Well, Guatemala is coming to an end. If there is one thing I have learned, it is that time flies, so I need to start soaking it all in a bit quicker.
So, here´s real Latin American culture. A soccer game. It looked more like a riot to me, but apparently this is how things are done here. On the outside of the stadium there are food venders, jersey venders, all the normal event necessities. With that said, we were expecting the inside of the stadium to remind us of home…Give us a little taste of Seattle: Quest? Safeco? hahahaha what a joke. There are cement bleachers all around the field with no numbered seating. Your basic free-for-all. So we ask around and find out that one section in particular is known for lighting things on fire and yelling profanity (well actually, all of our teachers told us to take a notebook as we would be learning a great deal of new vocabulary at the event), so we sat opposite of them so we could clearly watch the event. The game started with multi-colored fire extinguishers. This was an extremely cultural experience. Probably even more so since all the gringos sat together drawing plenty of attention.
This extremely good looking cow was in the house, (note: house, not backyard) of Thelma and Luis, the weavers we spent Sunday morning with. We spent most of this week thinking about what our homestays in Honduras are going to look like, and we are all very hopeful that it is similar to the house of Thelma and Luis. The conditions weren´t great, but the love and joy within the family and their furry friends was perfect.
This week, Katie and I spent more time than usual with our family, and let me tell you, that allowed for plenty of inappropriate conversations. This family LOVES to discuss co-ed relations. It is hands-down one of the most comical things I have experienced, but also the most uncomfortable. I try not to give them opportunities to pester me, but when I made the mistake of saying “Tengo hombre” instead of “Tengo hambre”, I deserved the next few meal time conversations. On Wednesday, however, we got almost the whole family to come salsa dancing with us at La Parranda, and it was SO fun. We´re doing it again tonight before Katie and I leave! I couldn´t have asked for a better second-first homestay.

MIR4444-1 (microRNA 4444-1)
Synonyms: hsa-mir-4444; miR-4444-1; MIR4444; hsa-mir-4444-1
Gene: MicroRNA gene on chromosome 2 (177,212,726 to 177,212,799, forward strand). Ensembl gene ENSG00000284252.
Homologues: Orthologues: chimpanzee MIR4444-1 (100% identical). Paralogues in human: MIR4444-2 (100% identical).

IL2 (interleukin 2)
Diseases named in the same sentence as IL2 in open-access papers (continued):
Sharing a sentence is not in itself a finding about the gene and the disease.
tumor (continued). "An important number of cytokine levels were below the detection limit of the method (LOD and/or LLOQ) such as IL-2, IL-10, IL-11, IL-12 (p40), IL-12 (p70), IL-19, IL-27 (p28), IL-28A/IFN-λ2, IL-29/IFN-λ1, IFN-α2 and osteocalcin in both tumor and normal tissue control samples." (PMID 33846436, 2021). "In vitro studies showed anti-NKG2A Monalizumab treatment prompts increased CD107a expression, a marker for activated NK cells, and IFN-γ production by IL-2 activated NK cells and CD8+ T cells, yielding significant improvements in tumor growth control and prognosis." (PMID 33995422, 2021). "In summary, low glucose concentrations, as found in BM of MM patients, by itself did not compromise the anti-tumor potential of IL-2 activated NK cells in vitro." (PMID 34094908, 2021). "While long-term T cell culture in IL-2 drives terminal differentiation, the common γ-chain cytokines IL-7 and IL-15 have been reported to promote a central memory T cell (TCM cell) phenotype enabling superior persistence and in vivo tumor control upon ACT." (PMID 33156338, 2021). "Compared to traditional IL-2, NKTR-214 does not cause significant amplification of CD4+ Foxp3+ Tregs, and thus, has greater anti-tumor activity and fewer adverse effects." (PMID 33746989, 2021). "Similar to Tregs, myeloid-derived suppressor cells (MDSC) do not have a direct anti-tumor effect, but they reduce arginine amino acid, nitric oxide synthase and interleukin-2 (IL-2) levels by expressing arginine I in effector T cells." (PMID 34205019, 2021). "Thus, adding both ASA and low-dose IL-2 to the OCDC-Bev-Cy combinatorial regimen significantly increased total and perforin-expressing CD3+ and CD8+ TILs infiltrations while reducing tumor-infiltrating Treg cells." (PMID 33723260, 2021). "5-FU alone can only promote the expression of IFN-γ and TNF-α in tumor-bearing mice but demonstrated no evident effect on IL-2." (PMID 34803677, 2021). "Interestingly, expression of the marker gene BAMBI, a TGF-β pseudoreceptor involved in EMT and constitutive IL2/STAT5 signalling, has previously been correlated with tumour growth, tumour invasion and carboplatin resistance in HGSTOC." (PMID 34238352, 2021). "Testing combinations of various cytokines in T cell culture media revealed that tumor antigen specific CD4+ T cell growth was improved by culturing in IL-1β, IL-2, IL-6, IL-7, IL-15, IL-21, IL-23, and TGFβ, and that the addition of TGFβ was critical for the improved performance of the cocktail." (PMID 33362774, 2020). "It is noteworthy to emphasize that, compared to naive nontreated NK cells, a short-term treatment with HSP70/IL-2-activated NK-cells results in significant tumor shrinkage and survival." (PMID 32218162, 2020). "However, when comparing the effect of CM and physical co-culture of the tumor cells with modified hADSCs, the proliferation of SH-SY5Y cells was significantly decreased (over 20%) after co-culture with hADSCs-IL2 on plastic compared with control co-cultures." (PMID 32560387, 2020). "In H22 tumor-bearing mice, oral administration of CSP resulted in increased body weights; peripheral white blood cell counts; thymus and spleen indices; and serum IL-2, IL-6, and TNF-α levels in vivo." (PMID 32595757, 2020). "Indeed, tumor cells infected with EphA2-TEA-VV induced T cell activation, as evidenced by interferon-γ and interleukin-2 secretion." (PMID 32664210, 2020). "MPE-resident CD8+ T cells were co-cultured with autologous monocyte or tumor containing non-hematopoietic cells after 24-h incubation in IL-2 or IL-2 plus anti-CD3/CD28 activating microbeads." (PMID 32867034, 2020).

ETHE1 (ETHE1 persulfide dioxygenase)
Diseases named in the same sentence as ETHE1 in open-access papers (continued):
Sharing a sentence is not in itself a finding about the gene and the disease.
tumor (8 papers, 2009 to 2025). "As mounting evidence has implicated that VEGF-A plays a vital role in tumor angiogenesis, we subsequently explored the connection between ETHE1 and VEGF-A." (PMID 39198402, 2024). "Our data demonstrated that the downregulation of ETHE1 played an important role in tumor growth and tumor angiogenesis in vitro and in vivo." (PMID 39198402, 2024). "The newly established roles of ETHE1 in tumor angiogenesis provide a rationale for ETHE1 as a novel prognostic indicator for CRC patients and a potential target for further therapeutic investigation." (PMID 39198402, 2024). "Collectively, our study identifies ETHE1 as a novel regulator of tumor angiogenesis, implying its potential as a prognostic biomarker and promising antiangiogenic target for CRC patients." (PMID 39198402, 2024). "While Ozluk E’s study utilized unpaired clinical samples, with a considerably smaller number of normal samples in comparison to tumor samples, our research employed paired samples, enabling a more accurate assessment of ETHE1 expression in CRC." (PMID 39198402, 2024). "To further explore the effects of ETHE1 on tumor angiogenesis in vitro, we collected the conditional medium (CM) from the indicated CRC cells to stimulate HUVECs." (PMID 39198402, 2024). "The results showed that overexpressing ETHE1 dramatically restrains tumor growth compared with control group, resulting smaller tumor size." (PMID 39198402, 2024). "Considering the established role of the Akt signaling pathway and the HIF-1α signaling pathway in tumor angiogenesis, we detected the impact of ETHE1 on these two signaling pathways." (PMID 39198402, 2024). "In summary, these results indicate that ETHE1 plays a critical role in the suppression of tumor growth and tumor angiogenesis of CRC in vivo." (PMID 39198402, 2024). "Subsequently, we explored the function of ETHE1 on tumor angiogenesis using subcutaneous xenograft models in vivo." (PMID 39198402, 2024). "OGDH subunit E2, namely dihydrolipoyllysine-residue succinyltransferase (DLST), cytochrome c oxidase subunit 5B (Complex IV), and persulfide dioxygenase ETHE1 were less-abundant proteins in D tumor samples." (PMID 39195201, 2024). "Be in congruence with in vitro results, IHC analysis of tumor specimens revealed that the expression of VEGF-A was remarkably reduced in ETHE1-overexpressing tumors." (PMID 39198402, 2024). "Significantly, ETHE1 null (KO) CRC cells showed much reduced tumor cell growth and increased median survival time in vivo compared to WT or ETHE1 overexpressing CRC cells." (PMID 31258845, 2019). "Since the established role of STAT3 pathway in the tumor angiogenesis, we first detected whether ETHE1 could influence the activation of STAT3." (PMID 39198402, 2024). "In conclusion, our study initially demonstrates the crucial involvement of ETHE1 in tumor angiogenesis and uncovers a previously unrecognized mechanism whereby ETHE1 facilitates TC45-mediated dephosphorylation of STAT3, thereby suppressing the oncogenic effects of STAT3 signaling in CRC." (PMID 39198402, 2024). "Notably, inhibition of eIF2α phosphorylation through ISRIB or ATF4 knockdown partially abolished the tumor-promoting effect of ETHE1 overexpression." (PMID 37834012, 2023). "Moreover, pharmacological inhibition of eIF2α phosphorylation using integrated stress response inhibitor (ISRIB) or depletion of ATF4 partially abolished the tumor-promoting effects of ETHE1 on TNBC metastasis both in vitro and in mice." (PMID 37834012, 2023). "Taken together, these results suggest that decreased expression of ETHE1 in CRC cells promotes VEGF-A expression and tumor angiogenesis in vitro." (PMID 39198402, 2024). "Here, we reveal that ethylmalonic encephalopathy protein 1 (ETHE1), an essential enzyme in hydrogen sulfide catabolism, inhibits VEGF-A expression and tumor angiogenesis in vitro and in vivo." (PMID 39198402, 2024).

On Tuesday night, we played (I watched) a soccer game against a ministry called Interchange that works with kids that live and work on the streets. These kids live on the streets, they know how to play soccer. We were in for a loss the second we agreed to the game. However, vale la pena. We put up a good fight and the kids were excited that we wanted to play despite our obvious handicap. We finished the game with 25 Dominoes pizzas, and lots of stories. These kids have spent most of their lives drugged up, working for a few Quetzales a day, yet have come out of it like champions. They were full of laughter and smiles, more than willing to share their stories with us.
After watching the movie on Monday, some of the teachers wanted to show us some of the glimpes of hope that are offered in Xela. Welcome to Nuevos Horizontes. This is a secret house that is behind giant, black doors on a random street in Xela. It´s a shelter for victims of abuse. There are 37 people living there now. 7 of them are girls between the ages of 13 and 16 that have babies. All of them are hiding from the people that have hurt them. They normally stay for about 3 months, with the hopes that that person has stopped looking for them. The only way to know about this shelter is through word of mouth, which is why they were hesitant to let us in the doors. They only receive funding from donations, and there are only 6 people that are paid to work there. They serve over 400 victims a year, most of which are children that become orphans when they leave the house. It took everything in my power to get me to walk back out onto the street. I wanted so badly to stay and help in whatever way I could. Those children deserve so much love. It was amazing though, because this abuse problem is huge in Xela, yet there is only this one shelter, and most people don´t know about it. It´s hard to see this mission as one of hope when you know that there are so many more people out there without the opportunity to hide. I need to choose to see it as hope. If not, there can never be justice- there has to be justice.
And then there is the end. Last night, the six in the picture went to dinner at a restaurant that overlooked the entire city. It was stunning. It was full of great conversation, all in Spanish of course, and great company. I have learned to appreciate this language so much by being here. It is beautiful and difficult. I love it. Today, we started by going to our favorite Mennonite Bakeshop to get our last fill of delicious sweets, which was then followed by a party with two chocolate cakes, hot chocolate, chocolate colored cookies and bananas, and enchiladas. Of course that wasn´t the end. Obviously it was time to make crepes. All of this took place before lunch, yikes. Edgar (my food baby) definitely paid me a visit, which was fine because I would hate for him to miss out on this experience. We left the school with hugs and blessings. They all told us how ready we are for the rest of the adventure.
Tomorrow we head out. “El Plunge”. At 9 am tomorrow morning, we are meeting in Parque Central with our packs packed, ready to find our way to a little pueblo. We will be split into groups of 4, given a name of the pueblo, and a bit of money. We have two days to get to the pueblo and meet in Antigua. Vamos a ver!!!
Honduras in less than a week….Let´s go!